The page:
Scotland's First Minister, Nicola Sturgeon, calls for fresh independence referendum due to Brexit

Nicola Sturgeon, the First Minister Of Scotland has announced that she will start proceedings for a second Scottish referendum on independence.

Scotland's First Minister Nicola Sturgeon delivers a speech during a media conference at the Scotland House in Brussels as she is on a one day visit to meet with EU officials, on June 29, 2016.
Geoffroy Van Der Hasselt | AFP | Getty Images

The Scottish leader said she expected a referendum to take place sometime between fall next year and spring 2019.

In a speech in Edinburgh, the First Minister said that the language of partnership from the United Kingdom had "gone completely" in relation to Scotland's view on Brexit.

"Scotland stands at a hugely important crossroads," she told reporters in Edinburgh.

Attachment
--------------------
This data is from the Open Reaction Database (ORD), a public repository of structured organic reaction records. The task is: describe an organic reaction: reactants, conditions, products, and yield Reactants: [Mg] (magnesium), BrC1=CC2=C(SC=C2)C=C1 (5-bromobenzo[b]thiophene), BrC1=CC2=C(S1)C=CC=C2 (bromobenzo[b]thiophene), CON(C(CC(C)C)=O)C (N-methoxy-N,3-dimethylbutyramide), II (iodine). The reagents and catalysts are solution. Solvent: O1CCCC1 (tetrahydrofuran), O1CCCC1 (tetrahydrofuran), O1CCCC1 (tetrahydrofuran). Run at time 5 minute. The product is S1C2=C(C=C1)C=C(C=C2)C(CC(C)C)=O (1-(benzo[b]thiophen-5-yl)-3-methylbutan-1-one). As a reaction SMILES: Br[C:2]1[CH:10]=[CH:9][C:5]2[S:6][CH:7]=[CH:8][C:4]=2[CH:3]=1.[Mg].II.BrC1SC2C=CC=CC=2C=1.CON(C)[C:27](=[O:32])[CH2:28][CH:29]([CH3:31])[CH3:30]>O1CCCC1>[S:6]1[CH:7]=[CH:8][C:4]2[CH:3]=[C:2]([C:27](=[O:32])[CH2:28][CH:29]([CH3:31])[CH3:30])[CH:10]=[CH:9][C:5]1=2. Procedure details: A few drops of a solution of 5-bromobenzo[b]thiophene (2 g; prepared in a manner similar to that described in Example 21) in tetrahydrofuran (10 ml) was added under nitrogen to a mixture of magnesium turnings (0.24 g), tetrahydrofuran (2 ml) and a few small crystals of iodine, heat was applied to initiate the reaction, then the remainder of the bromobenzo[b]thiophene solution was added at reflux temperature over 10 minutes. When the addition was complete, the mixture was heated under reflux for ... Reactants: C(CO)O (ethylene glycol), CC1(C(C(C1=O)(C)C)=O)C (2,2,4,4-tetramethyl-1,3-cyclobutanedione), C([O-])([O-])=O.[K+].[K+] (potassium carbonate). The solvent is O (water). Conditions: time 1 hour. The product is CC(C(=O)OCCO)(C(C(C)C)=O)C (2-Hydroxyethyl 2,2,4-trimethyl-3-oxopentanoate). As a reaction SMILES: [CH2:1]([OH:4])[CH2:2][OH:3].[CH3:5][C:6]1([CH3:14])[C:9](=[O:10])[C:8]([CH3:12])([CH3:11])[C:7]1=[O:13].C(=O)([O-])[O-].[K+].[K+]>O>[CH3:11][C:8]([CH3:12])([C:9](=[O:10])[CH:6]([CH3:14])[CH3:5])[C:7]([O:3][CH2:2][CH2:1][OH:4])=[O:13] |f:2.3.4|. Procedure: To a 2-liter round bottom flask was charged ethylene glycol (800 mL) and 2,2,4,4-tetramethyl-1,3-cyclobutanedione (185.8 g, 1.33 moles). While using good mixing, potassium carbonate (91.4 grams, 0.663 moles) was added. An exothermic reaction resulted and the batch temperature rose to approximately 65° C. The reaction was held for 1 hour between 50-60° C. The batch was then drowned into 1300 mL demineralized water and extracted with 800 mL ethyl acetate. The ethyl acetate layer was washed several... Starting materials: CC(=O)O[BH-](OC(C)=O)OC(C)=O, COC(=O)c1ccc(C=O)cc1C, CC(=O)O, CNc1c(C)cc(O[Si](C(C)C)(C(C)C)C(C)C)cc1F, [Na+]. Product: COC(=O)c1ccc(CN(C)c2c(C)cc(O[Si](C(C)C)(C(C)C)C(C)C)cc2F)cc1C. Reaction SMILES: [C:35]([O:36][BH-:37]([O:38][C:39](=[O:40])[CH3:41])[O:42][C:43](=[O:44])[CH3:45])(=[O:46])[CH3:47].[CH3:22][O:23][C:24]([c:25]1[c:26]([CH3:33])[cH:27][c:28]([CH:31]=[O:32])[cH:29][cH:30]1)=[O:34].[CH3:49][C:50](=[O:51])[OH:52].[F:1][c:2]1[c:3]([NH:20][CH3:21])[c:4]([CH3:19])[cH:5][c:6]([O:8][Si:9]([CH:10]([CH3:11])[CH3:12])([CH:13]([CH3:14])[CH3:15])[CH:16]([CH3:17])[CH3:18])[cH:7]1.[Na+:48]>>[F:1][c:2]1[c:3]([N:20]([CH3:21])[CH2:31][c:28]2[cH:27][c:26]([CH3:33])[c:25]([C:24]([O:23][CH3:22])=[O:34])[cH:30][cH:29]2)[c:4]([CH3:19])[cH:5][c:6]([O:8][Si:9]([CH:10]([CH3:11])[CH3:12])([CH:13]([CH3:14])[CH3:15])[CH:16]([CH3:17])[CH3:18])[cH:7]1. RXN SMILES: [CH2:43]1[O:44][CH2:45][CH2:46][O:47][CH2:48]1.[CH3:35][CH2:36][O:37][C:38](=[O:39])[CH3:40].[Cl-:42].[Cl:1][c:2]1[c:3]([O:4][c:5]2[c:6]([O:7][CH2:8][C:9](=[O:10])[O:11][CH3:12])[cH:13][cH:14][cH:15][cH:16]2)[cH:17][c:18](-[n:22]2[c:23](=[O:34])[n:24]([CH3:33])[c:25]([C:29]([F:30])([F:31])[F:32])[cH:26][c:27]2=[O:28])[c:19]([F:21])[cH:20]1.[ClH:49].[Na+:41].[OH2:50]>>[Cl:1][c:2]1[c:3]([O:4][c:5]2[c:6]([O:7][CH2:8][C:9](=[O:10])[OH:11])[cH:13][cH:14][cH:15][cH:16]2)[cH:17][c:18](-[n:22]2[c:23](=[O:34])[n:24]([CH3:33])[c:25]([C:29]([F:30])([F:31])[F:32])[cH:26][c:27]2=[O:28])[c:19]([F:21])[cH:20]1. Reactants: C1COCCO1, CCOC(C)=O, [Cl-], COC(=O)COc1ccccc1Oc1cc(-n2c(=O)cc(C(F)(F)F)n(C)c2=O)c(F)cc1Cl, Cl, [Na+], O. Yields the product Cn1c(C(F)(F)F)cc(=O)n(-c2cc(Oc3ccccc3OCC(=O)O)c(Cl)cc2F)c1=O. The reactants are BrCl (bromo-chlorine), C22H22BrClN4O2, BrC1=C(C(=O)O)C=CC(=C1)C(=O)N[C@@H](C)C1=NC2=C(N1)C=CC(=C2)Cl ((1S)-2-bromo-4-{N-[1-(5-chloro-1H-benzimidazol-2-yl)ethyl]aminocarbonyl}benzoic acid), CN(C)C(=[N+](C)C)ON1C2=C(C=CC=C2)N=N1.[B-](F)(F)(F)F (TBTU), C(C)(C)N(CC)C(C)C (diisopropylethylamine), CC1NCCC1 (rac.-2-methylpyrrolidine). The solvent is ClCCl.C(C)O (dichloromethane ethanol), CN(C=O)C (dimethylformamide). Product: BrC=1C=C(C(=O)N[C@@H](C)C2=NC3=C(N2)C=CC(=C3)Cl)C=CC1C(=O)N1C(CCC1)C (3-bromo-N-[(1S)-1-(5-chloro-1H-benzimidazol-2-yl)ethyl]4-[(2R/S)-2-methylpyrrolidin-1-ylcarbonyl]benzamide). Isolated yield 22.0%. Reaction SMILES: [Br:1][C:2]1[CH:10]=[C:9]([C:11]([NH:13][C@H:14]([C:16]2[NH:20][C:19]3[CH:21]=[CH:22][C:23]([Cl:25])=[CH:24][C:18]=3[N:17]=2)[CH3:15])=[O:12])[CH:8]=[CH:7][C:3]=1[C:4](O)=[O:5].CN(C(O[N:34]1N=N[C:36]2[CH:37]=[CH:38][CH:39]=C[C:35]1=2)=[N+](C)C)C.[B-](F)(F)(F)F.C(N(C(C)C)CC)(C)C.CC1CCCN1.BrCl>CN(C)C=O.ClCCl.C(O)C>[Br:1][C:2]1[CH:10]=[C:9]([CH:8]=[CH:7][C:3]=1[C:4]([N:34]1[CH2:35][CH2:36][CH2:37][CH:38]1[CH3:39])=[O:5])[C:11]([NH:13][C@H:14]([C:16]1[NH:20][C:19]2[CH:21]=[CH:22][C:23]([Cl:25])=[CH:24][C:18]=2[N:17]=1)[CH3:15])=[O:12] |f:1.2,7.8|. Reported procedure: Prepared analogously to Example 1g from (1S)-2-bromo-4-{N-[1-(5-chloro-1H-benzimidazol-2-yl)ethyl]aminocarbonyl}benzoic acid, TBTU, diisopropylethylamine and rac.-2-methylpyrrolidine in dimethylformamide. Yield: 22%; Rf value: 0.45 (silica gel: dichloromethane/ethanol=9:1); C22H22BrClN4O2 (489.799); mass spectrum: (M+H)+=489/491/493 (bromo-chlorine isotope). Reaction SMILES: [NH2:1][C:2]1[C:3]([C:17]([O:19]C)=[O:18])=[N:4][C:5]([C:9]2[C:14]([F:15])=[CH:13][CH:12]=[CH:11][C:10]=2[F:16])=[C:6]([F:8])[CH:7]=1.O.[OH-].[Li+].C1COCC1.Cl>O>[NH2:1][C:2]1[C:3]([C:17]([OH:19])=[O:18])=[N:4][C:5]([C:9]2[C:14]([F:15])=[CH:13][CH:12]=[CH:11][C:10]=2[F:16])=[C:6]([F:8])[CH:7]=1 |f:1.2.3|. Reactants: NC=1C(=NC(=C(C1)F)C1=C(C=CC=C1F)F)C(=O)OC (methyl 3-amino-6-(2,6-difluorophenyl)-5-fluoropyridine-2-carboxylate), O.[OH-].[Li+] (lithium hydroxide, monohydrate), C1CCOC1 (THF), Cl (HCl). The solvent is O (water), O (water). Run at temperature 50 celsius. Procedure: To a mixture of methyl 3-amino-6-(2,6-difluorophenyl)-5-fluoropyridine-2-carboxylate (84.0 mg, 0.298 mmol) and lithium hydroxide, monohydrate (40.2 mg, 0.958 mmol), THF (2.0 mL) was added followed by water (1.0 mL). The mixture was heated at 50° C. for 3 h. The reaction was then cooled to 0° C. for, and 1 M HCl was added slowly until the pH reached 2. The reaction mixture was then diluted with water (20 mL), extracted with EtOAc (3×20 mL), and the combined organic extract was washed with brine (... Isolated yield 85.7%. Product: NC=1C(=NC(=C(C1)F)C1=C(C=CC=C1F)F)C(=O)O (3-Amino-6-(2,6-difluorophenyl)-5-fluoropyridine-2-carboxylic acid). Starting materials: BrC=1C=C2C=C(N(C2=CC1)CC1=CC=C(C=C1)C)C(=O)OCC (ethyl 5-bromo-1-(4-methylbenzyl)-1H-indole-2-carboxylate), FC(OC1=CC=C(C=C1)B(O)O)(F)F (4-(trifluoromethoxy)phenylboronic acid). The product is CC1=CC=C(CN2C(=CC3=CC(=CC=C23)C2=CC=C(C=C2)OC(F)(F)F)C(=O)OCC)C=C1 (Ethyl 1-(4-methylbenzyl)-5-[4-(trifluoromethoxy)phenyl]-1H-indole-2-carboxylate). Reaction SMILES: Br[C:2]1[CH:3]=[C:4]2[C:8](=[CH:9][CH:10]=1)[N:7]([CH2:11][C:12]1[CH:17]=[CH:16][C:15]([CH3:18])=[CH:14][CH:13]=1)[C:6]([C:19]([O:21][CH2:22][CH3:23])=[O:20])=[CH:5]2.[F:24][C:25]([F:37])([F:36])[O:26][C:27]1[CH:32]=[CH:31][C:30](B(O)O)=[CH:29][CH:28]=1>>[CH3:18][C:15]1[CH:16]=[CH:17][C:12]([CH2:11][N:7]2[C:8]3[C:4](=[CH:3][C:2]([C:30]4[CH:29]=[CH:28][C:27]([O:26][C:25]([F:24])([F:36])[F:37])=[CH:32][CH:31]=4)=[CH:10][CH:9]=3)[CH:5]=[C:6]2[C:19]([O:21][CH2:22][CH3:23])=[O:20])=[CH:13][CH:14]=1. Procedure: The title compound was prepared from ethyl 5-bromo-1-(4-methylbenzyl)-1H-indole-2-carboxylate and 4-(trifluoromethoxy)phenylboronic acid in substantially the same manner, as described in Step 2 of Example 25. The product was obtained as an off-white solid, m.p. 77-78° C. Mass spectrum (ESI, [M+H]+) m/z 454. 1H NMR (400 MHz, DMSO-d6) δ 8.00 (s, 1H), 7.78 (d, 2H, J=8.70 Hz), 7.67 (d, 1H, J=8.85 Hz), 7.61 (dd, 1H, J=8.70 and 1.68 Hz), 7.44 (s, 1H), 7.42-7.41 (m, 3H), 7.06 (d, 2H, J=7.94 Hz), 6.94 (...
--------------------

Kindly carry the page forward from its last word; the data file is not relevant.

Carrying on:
"On the eve of Article 50 being triggered, not only is there no U.K.-wide agreement on the way ahead – the U.K. government has not moved even an inch in pursuit of compromise and agreement.

"All of our efforts at compromise have been met with a brick wall of intransigence."

Scotland voted 62% to 38% to remain in Europe, but as it currently exists as part of the United Kingdom would be forced to leave the European Union.

Sturgeon told reporters that she would take steps to make sure Scotland would have the right choose whether to become an independent country.

"I will continue to stand up for Scotland's interests during the process of Brexit negotiations," she said.

"But I will take the steps necessary now to make sure that Scotland will have a choice at the end of this process – a choice of whether to follow the U.K. to a hard Brexit, or to become an independent country able to secure a real partnership of equals with the rest of the U.K. and our own relationship with Europe."

Sturgeon said she was not turning back on further discussions should UK government change its mind.

In 2014, Scotland voted to remain a member of the United Kingdom but Sturgeon said that she believed she could win a new independence vote and that the EU would "accept and respect" such a result.